Tag: Easy

The finished Child’s Cardigan!



Well, I finally finished the last sleeve on the little cardigan I have been working on crocheting for my 5 year old niece. Now that I’ve had the time to weave in all those irritating yarn ends, I was able to make time for a few photographs of the finished product, too!

I did end up adding some ruffle touches to the sleeves. I am a sucker for ruffles, so it wasn’t easy to contain myself and leave it to the sleeves and front edges only. Otherwise, the entire thing would be nothing but frills! Believe me, it wasn’t easy not to do that.
Bug's Cardi. 2

Bug's Cardi. 3

Bug's Cardi

Bug's Cardi 4

Bug's Cardi 5

Bug's Cardi 6
I feel like this was a pretty rewarding project, but will be even more so when I get to witness my niece actually wearing it, and liking it.

I’m definitely glad that I decided to go ahead and use the Caron One pound of yarn, although it surprised me that this cardigan actually took up the entire pound almost! A tiny little cardigan! I thought for sure I’d have about half the yarn roll left over. I like the rose-color and figured the gray and white made for the perfect color combo, as it always does. But the reason I’m happy with the pink Caron yarn is because I didn’t realize how snugly soft this stuff was compared to other acrylic yarns like Red Heart until I actually began using this soft stuff. Compared to the other popular acrylic yarns on the market, this stuff is perfectly soft, and others are terribly scratchy, which I hate.

I want to make note that not all Red Heart yarn is scratchy. In fat, the Made With Love is some of my favorite, soft-wise. It’s bouncy and soft, and fluffy, but you don’t get much in those rolls, so I try to get it on sale when I’m using it.

Unfortunately, during my rushing around today, I left my flat iron on near the cardigan and apparently, part of the straighteners plate was touching the cardigan. The result:

Here you can see where my hair straightener had touched the cardigan. Odd that it turned yellow, but I am just glad it didn't damage the yarn itself!
Here you can see where my hair straightener had touched the cardigan. Odd that it turned yellow, but I am just glad it didn’t damage the yarn itself!

Back and mistake

Imagine how horrified I was to have just finished this sweater only to realize that as I was getting ready and doing my hair today, I mus have sat the flat iron a bit too close to the cardigan and it burned the yarn… yellow! How odd! It’s almost as if it striped the pink dye from it, and the original yarn color was this ugly yellow color! I kicked myself all day for doing this, but have thought up a couple solutions, although not perfect ones. 1. a technique where you simply cover the posts/stitches that are damaged and mis-matched in color with thread of matching color (pink.) By simply wrapping some thread, or the matching yarn around the stitches that are damaged, and tying off in the back, it should cover it. Thread will do the trick without creating a thicker (which extra yarn will create) spot where the mistake was.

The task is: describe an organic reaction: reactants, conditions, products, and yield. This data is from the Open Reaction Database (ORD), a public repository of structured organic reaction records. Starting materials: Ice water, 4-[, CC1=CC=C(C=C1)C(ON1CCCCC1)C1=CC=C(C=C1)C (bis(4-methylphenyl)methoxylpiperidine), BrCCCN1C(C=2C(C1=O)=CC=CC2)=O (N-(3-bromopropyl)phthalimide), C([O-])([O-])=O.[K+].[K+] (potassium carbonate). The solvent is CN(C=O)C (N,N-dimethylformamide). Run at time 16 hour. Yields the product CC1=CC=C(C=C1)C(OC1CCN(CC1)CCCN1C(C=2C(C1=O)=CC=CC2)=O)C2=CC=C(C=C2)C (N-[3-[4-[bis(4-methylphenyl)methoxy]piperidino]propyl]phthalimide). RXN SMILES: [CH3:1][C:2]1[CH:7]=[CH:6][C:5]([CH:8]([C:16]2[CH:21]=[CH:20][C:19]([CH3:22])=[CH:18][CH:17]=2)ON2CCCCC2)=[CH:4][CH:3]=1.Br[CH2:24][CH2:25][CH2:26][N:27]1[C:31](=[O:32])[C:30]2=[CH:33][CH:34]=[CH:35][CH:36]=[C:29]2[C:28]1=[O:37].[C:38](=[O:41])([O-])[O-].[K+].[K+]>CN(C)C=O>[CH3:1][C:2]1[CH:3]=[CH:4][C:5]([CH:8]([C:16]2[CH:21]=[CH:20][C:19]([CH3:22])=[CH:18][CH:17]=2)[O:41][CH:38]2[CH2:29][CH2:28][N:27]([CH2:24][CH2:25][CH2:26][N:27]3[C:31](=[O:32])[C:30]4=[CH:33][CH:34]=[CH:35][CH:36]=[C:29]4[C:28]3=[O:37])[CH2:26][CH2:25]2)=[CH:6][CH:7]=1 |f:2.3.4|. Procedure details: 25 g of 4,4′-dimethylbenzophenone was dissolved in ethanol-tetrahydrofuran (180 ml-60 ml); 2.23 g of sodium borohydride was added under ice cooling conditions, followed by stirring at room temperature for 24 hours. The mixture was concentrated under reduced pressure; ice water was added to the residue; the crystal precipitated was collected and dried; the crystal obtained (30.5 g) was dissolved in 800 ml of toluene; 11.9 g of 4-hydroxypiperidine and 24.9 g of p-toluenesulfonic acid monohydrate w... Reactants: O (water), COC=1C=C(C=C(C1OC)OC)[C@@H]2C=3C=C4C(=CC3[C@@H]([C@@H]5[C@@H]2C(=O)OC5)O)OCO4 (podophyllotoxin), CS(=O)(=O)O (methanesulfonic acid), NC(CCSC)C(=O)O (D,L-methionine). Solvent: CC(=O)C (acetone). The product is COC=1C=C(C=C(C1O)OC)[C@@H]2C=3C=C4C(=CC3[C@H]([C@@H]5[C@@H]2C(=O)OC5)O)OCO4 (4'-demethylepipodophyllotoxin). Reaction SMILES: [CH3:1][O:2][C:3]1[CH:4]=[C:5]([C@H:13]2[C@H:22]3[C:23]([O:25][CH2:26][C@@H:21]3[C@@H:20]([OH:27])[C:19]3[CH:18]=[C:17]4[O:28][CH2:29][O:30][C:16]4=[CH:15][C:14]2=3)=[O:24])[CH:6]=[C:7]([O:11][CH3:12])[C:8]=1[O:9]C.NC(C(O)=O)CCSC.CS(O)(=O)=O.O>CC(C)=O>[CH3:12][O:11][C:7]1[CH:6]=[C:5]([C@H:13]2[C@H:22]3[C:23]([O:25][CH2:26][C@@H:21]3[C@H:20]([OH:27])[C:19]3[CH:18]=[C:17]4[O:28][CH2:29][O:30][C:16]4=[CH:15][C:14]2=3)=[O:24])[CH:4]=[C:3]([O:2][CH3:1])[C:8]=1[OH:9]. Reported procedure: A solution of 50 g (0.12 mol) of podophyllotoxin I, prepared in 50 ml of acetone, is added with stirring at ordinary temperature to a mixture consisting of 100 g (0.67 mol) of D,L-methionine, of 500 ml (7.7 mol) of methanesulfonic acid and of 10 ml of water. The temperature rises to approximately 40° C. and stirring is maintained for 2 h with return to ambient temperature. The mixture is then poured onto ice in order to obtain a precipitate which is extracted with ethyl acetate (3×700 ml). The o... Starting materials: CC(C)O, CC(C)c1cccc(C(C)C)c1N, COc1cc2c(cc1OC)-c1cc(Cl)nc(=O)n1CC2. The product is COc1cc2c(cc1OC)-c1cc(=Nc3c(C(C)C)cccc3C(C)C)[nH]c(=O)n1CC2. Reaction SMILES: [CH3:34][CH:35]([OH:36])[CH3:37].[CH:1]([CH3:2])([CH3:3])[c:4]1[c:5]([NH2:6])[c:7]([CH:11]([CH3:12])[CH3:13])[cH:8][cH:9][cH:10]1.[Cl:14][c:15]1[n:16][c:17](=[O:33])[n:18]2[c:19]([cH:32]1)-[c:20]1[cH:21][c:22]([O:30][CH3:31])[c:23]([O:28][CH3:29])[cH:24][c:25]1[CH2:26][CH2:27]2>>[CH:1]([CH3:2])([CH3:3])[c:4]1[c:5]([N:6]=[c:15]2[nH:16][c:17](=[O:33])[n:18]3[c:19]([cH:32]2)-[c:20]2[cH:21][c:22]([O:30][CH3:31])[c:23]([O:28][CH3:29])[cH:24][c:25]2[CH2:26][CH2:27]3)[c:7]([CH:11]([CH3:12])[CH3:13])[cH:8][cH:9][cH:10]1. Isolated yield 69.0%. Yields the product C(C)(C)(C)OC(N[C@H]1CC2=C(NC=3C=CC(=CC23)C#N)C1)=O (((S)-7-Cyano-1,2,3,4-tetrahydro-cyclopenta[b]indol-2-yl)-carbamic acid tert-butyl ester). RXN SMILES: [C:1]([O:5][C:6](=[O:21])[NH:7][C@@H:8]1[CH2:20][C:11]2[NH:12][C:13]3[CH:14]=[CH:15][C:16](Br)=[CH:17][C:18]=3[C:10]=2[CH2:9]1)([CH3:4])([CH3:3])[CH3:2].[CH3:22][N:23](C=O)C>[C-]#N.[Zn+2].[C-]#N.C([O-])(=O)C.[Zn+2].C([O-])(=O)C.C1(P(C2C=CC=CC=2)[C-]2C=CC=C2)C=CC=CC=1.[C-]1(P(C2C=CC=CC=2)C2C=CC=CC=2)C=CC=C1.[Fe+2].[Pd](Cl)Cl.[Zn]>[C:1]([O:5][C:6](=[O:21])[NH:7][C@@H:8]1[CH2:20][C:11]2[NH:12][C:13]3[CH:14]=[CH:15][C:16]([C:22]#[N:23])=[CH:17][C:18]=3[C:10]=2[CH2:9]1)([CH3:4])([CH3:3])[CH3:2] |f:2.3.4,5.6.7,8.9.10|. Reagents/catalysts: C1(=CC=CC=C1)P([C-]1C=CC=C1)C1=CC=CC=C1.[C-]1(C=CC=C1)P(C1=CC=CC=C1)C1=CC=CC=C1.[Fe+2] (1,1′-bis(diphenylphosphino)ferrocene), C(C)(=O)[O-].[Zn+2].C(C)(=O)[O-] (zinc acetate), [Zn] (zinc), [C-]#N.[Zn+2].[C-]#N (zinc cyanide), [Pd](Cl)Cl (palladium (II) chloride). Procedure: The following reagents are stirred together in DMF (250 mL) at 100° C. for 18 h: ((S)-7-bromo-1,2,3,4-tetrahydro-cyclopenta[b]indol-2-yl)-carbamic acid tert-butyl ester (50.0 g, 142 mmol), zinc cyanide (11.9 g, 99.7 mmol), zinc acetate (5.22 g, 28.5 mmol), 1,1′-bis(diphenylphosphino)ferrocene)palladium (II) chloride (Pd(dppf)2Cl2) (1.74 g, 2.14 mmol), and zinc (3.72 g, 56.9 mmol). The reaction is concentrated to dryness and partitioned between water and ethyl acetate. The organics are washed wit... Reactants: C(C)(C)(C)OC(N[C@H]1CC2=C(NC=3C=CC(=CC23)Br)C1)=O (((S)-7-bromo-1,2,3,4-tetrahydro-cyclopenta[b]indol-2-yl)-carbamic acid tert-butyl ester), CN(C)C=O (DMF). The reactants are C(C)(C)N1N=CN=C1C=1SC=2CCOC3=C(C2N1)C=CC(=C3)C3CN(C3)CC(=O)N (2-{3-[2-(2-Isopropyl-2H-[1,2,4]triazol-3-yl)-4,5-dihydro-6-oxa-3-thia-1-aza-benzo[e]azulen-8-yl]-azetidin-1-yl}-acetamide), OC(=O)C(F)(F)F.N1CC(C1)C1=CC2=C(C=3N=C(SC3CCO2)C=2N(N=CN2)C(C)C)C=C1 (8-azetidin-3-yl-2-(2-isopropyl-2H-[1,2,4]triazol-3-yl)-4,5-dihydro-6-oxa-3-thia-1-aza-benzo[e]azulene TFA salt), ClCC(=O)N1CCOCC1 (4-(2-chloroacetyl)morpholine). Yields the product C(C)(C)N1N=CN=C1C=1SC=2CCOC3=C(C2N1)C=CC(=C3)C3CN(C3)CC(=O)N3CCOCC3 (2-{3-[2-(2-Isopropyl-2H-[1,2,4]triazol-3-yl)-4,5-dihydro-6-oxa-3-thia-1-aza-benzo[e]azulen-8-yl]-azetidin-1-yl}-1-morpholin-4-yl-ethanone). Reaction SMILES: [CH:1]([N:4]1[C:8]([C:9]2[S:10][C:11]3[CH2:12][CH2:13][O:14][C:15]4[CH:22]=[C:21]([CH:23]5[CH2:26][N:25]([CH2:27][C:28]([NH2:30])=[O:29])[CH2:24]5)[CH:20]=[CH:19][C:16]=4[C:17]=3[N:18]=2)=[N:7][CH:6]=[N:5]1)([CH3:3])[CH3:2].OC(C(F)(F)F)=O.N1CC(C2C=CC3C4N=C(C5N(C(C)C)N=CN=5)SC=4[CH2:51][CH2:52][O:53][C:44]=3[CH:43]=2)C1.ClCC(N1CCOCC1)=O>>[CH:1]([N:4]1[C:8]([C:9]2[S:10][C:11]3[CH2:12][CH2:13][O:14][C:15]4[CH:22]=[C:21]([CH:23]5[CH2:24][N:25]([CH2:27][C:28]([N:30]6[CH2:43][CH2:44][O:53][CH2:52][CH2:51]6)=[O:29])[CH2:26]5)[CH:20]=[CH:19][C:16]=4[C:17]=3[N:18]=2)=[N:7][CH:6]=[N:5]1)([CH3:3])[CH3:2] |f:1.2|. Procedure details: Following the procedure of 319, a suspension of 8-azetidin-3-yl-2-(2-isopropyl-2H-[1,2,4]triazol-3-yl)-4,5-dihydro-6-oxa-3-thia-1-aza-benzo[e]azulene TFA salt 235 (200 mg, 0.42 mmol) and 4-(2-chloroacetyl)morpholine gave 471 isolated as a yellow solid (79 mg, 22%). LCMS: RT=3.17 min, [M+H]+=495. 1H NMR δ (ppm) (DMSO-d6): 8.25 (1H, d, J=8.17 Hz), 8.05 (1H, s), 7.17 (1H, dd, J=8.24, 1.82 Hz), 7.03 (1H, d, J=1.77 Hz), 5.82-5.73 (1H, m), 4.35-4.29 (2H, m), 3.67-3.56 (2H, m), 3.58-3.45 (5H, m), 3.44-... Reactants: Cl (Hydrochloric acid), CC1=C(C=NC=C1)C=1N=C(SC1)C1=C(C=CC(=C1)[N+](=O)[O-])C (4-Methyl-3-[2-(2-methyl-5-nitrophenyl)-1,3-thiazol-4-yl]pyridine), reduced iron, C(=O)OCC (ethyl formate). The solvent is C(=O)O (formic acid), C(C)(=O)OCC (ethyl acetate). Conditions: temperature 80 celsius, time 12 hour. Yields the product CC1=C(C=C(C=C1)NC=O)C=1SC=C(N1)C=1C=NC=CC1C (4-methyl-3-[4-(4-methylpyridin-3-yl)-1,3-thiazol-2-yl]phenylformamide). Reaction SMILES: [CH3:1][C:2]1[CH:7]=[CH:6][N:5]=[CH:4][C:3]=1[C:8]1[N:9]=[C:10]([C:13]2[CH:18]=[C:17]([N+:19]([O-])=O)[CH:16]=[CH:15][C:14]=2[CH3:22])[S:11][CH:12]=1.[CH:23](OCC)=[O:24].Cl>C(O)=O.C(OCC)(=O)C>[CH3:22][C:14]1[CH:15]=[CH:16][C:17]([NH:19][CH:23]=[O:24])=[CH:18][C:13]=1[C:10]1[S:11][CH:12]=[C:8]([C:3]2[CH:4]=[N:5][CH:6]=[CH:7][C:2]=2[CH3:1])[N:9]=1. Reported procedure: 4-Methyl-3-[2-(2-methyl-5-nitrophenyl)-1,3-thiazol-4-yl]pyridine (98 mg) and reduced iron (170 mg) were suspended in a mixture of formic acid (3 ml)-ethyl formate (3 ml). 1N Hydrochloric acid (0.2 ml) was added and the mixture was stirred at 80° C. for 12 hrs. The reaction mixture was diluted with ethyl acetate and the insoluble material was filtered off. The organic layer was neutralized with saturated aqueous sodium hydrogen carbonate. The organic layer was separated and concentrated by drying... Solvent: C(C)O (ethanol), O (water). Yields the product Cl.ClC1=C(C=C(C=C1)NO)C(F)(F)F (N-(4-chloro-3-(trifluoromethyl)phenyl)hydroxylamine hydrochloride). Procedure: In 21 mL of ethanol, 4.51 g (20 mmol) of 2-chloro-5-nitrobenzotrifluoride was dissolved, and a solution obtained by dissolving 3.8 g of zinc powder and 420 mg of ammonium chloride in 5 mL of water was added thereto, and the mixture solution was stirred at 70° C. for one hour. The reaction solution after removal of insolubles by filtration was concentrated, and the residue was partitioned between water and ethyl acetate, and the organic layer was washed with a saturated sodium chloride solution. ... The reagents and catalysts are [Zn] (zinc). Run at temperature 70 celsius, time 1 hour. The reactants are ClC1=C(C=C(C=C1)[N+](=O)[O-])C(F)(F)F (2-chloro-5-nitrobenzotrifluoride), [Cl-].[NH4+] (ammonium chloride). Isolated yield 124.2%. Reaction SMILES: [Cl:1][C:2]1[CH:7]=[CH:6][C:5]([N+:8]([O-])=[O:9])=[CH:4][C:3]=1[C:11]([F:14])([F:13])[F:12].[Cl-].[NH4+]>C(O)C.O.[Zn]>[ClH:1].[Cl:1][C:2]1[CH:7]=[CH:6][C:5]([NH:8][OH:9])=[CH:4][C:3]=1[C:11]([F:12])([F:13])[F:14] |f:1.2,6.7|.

Solution number 2: Simply turn the cardi inside out. Since it’s virtually identical on both sides, this could work. The only problem I have with using this easy out is that the decorative bubble stitching around the neck is more noticeable on the original “right side out” and by having to turn it inside out to hide the mistake from my flat iron, those pretty stitches won’t have the same “sticking-out” appearance. 🙁
Bug's Cardi 9

Bug's Cardi 10

Bug's Cardi 11
Still, I believe the only option other than a total re-do, which is out, is to turn it inside out where the ugly mistake is on the inside, not the out.

What about you guys? What are some of the last-minute fixes you’ve had to wing? Any ideas on a way to fix mine?



Crochet Lace Blouse Video & Written Tutorial


For those of you who are participating in the crochet along for this lacey blouse, I’ve provided the written instructions below. You can watch the video above to keep up, and to get a better understanding of what’s going on. To understand every detail better, you’ll probably find it easier to watch the video series before trying to go by the written instructions. This was a rather difficult project to explain in written text only. It was also my very first tutorial/pattern, so I hope you’ll be easy on me!

Written Pattern for Bust:
NOTE: All rows are started with a CH3 & end with a Slip Stitch into the 3rd CH of beginning CH3.